East of Constantinople, West of Shanghai

A new song for old faces


Talk about never throwing away anything.

It was August 2014, my life was pretty different, I was about to publish a new collection of Aculeo & Amunet stories and I mused about doing a spin-off of the series, focusing on the character of Centurion Nennius Britannicus and his contubernium.

connollyFor the uninitiated, the contubernium is the smallest unit of the Roman army – a band of eight men, led by a decanus, with two auxiliaries, and maybe a mule. The guys, called contubernales,  lived together and fought side by side. It was a very tightly knit sort of military unit, and probably one of the (many) reasons why the Roman Legions were so awesome in the field.
So back in the summer of 2014 I decided I’d do a spin-off series, and call it Contubernium. I said I would be…

Something like Hill Street Blues, but set in Alexandria, in the Third Century.
A city filled with zealots, fanatics, weirdos and loose women.
With Lovecraftian creatures.
It would be fun.

But then the project went nowhere.
I had my Scrivener file with all its odds and ends and stuff, but quite clearly there was not a good story in there. So I filed the lot away.
Fast forward 30 months.

selection_524Two nights ago I was racking my mind to find a good idea to pitch to the fine guys of Occult Detective Quarterly – because ODQ is a great magazine and I want to be in there – and this thing about doing something in an unusual time frame came up. Enough roaring ’20s dicks and Victorian spooks.
Let’s do something different.

And as I was going through one of my usual bouts of insomnia I got this brief glimpse of a dusty city street under a relentless sun, and a guy in Roman armor with a face like Bob Hoskins being stopped by a girl that tells him “I know you!”

And I said to myself, Why not?!
Why not put back on the table centurion Nennius Britannicus and his merry men – Dunius Licinius Clericus the cheeky decanus, Euthichyus Marcellus the team geek, big bruiser Brennius Scaevola and all the rest – and set them up as heroes of an occult detective story?
After all, the Aculeo & Amunet series is straightforward historical fantasy, sword & sorcery like in the times of old. Trying to do something similar with the spin-off was probably what killed the whole project: the Contubernium stories must walk a different path if they want to become a thing, and not just a bunch of notes.

Britannicus and the boys always had this sort of noirish, hard-boiled procedural feel about them. And Alexandria is just right as a mysterious city filled with mysteries and supernatural.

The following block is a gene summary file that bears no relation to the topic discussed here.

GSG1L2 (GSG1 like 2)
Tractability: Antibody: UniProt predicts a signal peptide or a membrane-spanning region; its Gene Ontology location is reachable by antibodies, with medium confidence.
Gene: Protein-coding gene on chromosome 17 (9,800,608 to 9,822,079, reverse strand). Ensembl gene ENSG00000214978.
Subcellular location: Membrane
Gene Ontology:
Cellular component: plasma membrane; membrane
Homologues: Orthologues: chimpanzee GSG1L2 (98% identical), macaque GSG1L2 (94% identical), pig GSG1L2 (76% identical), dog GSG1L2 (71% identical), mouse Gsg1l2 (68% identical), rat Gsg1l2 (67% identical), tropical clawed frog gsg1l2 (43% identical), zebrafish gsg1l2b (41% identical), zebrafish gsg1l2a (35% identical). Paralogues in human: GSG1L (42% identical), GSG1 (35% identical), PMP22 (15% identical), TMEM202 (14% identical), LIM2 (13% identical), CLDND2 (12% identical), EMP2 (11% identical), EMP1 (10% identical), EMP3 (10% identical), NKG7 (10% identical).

So I started revising my notes, and put down a tentative 1500 words – of which more than half I’ll throw away, but it was good to get reacquainted with the guys, and try some dialogs.
Also, details came up that make the background thicker. For instance: why is a centurion leading such a small unit, doing patrol duty on the streets?
Is this some kind of punishment? Not-exactly-a-demotion-but-almost?
Mithra knows that Nennius Ulpius Britannicus can be pretty hard on the nerves…

So, story going, outline loosely set, the guys are ready to roll.

“I know you!”
Centurion Nennius Ulpius Britannicus did not even turn. He just lifted his hand, and tried to wave the girl away. “Not interested,” he said wearily.
He heard the boys behind him snigger.
“No, really! I know you.”
Ranulfus laughed out loud. “The boss found a girlfriend.”
Dunius Licinius Clericus silenced him with a growl. But he was snickering.

Somebody will probably tell me again that ancient Romans did not talk like that.
But this is my story, and I’m sticking to it.
More news as stuff happens. Wish me luck.

Author: Davide Mana

Paleontologist. By day, researcher, teacher and ecological statistics guru. By night, pulp fantasy author-publisher, translator and blogger. In the spare time, Orientalist Anonymous, guerilla cook.

8 thoughts on “A new song for old faces

  1. I have no problem believing ancient Romans talked like that. 🙂


  2. Best of luck with the project! It sounds intriguing…and I love the fact that it takes place in ancient Rome.


  3. Screw the naysayers! It’s your story, I say go for it.


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